If the Land Ho’s Walls Could Talk
A product of flea-market scouring, this is not. It’s taken the Land Ho in Orleans almost all of its nearly five-decade history to amass the 400-plus colorfully kitschy artifacts that hang from its walls, ceiling, and back bar. The tradition started in the early ’70s, when owner John Murphy nailed up carved nameplates in honor of a crew of regulars he dubbed the “executive board of directors.” The men, since deceased, ate lunch in the same seats every day of the week except Sunday, offering Murphy half-serious advice on everything from the serving temperature of the chowder to the volume of the jukebox. It wasn’t long before others who frequented “the Ho” started asking if they, too, could have a sign honoring their name or business. Murphy acquiesced, and soon began commissioning Cape-based painters to create them. To this day, there’s no charge for the placards—but only legitimate regulars get one. “How do you say, ‘You’re not a good enough customer to get your sign up?’” asks Murphy’s son, John Jr., who now manages the day-to-day operations of the restaurant. “You have to be very diplomatic about it. So I’ll just say, ‘Keep coming in, and check in with us next year.’”
38 Main St., Orleans, 508-255-5165, land-ho.com.
- Murphy likens the dining room to a stage set. “We supply the lights, the food, the drinks, the tables, the chairs, but it’s the customers who make the place work,” he says.
- Even placards for competing businesses, such as the Captain Linnell House, another restaurant in town, are welcome. “I’ve always thought that competition is good,” Murphy says. “And they’re my friends.”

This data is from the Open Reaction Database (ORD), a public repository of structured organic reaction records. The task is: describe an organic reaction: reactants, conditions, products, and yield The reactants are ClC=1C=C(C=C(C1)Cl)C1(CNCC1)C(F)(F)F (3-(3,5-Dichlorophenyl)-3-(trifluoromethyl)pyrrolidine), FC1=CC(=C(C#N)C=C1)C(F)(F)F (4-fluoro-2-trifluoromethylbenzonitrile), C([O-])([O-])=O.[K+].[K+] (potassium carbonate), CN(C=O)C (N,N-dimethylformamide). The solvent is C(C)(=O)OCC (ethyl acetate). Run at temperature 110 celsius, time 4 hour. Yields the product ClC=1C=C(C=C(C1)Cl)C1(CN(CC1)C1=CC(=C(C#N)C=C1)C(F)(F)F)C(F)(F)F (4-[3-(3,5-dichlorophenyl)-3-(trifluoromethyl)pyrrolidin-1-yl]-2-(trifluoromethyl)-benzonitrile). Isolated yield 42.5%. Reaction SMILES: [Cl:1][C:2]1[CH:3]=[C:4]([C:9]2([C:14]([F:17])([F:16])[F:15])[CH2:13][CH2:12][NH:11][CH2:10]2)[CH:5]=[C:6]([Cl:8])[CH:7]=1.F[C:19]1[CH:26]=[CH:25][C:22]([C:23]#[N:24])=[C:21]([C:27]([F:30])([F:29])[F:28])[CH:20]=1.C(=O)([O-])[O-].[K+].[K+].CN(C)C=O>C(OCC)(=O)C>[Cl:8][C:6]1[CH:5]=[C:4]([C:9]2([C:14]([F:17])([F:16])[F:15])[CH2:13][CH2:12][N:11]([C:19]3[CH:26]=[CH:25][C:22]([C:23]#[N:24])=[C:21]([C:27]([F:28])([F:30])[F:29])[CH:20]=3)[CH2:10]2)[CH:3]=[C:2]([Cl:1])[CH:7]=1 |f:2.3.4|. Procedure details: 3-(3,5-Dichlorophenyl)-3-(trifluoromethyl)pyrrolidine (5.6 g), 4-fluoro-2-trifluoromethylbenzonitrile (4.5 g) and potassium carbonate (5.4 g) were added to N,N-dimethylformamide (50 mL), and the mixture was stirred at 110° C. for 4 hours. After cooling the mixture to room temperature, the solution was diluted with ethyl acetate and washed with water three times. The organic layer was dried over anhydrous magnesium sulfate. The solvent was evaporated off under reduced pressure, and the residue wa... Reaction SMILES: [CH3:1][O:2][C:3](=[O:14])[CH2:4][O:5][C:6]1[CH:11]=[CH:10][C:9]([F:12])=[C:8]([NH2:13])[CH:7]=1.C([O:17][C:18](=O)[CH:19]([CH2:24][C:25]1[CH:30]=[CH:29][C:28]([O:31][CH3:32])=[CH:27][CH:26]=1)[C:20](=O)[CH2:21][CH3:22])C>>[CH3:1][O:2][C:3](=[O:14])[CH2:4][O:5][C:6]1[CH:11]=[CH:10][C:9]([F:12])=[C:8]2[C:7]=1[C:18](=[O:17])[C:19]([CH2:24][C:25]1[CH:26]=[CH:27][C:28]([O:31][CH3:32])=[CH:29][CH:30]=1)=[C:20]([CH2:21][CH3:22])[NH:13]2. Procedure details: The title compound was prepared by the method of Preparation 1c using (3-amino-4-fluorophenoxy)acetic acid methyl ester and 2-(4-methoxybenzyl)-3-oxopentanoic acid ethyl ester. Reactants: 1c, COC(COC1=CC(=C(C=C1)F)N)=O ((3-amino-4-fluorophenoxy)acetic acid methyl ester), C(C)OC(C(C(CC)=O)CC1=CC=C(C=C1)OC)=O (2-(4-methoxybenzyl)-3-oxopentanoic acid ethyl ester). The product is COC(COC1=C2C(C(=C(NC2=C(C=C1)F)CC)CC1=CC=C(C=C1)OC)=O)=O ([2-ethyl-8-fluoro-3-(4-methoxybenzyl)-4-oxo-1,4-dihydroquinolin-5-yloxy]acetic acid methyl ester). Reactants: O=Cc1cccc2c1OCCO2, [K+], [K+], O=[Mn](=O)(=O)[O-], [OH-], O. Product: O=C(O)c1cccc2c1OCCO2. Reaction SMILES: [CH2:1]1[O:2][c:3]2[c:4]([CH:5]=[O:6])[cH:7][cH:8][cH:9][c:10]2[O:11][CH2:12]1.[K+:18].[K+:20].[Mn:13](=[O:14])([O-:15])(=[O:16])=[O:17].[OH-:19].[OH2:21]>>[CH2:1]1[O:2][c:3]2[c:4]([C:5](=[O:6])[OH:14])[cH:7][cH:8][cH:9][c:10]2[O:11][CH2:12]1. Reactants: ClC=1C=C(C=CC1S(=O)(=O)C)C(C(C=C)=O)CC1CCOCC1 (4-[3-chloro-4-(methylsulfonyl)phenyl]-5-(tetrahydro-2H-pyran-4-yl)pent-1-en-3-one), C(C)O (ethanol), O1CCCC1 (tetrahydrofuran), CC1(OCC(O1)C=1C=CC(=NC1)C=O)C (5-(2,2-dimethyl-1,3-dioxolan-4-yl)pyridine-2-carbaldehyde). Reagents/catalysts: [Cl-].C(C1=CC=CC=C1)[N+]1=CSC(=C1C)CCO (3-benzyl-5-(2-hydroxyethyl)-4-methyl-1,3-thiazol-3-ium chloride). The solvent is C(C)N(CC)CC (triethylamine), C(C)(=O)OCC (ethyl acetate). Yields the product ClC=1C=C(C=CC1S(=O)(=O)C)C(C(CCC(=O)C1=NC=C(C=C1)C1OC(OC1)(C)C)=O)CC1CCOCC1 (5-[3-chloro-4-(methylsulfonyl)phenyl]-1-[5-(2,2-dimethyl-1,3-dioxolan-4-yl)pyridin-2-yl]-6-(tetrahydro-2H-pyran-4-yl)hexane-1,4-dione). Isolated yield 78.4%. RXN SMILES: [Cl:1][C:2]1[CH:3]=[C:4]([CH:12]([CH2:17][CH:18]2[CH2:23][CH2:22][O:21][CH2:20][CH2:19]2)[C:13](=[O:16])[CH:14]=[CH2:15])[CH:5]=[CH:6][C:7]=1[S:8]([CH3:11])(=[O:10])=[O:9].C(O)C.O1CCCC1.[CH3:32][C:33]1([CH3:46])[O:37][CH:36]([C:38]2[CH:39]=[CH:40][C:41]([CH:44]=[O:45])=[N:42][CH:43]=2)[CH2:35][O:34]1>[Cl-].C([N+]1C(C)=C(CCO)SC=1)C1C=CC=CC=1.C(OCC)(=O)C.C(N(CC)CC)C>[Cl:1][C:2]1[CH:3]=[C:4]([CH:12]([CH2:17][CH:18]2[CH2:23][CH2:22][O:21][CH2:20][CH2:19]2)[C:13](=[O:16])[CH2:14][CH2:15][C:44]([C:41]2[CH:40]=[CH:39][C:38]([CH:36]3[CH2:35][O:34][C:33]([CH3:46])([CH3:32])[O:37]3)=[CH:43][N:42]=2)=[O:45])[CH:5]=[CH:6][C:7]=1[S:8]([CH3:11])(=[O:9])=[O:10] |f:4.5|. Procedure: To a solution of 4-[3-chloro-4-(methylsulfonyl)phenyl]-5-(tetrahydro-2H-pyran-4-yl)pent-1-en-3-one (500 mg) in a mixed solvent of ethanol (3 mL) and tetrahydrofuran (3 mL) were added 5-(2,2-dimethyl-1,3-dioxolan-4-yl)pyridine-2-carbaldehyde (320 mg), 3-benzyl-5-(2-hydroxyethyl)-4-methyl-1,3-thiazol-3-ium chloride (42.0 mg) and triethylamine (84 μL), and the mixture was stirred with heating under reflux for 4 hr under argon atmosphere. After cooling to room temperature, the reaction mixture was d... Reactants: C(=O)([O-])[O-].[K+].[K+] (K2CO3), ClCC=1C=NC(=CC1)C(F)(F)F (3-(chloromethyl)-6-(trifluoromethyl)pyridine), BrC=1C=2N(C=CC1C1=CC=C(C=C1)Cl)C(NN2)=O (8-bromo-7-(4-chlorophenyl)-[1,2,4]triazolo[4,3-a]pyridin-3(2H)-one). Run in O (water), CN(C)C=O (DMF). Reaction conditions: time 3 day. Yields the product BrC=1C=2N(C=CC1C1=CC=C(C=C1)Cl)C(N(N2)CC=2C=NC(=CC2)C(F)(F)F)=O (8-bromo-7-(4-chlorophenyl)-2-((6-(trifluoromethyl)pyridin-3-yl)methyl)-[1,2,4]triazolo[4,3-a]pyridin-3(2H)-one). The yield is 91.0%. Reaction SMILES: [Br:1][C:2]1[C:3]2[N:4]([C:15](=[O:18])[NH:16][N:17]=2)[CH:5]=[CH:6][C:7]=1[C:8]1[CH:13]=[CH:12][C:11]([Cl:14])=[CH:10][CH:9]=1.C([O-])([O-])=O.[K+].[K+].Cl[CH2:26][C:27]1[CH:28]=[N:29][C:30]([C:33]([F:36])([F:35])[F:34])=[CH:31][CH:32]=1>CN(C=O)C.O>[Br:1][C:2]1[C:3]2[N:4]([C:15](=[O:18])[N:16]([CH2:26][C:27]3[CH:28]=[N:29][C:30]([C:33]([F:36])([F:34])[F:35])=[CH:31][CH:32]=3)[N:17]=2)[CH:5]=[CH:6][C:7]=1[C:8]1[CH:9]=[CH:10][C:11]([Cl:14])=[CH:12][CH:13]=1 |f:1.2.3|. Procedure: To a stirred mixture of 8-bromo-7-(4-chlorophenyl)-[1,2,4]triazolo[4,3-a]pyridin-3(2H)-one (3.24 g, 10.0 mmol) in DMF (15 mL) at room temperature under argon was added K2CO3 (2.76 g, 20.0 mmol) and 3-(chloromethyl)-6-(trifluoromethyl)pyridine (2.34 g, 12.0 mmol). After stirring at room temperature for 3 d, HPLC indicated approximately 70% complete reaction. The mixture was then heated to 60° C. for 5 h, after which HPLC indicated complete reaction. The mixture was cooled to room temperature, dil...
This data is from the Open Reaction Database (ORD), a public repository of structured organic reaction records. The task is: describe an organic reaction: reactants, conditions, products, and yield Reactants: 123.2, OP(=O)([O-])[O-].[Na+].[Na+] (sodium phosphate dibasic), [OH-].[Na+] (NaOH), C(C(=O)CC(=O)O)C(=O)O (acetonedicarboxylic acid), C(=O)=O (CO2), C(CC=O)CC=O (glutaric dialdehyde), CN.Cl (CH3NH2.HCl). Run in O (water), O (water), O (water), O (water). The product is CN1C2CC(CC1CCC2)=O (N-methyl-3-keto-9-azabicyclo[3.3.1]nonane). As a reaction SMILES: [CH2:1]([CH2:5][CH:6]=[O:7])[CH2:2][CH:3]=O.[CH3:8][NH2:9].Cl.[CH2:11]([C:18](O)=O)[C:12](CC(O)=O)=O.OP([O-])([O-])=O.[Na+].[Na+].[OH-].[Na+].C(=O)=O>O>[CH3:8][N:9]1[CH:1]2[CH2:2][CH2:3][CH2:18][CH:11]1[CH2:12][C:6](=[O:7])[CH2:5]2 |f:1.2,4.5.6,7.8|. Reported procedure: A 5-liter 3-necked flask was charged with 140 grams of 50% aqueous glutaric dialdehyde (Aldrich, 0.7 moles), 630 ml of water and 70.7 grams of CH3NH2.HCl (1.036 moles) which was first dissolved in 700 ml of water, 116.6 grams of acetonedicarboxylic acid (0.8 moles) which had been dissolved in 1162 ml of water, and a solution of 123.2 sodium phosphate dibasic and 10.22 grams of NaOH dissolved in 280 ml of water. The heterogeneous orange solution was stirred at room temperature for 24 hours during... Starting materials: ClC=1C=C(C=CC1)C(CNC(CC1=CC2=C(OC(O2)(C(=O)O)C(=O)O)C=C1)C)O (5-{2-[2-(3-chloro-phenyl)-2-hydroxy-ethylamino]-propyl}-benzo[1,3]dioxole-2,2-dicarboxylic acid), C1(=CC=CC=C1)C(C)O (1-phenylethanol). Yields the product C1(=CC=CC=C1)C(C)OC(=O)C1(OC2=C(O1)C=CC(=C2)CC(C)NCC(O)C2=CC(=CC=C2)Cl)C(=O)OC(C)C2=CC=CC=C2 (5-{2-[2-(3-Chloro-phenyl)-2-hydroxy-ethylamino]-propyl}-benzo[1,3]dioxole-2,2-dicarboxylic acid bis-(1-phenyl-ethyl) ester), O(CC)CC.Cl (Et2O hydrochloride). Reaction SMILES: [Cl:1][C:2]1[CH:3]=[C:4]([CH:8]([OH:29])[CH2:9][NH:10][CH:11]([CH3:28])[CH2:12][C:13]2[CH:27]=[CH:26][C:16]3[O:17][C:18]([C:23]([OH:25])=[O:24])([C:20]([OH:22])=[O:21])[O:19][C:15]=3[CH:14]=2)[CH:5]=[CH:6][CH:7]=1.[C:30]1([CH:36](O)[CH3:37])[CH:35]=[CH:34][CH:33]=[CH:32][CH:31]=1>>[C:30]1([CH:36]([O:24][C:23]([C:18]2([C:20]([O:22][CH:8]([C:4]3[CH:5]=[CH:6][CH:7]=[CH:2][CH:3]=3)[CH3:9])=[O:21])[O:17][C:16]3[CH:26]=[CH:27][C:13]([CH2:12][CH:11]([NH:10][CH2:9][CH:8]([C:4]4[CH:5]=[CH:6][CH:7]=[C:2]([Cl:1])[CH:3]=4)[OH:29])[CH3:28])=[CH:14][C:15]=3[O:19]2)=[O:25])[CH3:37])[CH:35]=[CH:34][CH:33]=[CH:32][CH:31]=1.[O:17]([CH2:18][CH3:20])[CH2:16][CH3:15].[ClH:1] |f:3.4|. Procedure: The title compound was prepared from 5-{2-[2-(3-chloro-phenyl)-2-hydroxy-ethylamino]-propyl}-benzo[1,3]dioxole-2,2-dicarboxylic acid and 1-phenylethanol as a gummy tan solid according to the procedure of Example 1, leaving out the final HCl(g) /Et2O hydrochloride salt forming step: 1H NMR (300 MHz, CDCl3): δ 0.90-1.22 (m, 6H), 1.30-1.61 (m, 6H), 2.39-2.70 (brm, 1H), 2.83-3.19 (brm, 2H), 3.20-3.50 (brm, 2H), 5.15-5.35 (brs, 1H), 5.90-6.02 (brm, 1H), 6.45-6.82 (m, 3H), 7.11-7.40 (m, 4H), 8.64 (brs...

- The Land Ho’s menu has barely changed in its nearly 50-year existence: think quintessential Cape fare such as fish and chips and steamers. In keeping with the times, however, the Murphys now serve local brews from the likes of Devil’s Purse.
- When he’s not working on films such as Moonrise Kingdom and The Town, Cape-based set designer Dan Joy takes on projects for the Land Ho, including painting this sign that advertises the restaurant’s souvenir clothing brand, Snappy Attire.
- A “Mr. Speaker” sign honors former Speaker of the House Tip O’Neill, who decompressed at the Ho. “He had a house in Harwich Port and used to come in on Saturdays for a corned-beef sandwich and a mug of beer,” Murphy says.
- The Murphys don’t like listing phone numbers and websites on signs—it’s too commercial. Even still, John Jr. says, “I can’t tell you how many people come in here and say, ‘Oh my gosh, I was looking for a landscaper or a plumber and looked up and found one.’”
Barry Clifford, the explorer who discovered the wreckage of the Whydah, a pirate ship that sunk off the coast of Cape Cod in 1717, gave Murphy one of his expired “Whidah” license plates. When Clifford and his crew were excavating the ruins in the mid-’80s, they kept a running tab at the Land Ho.
Also in the mix: family crests representing early inhabitants of Orleans and Eastham.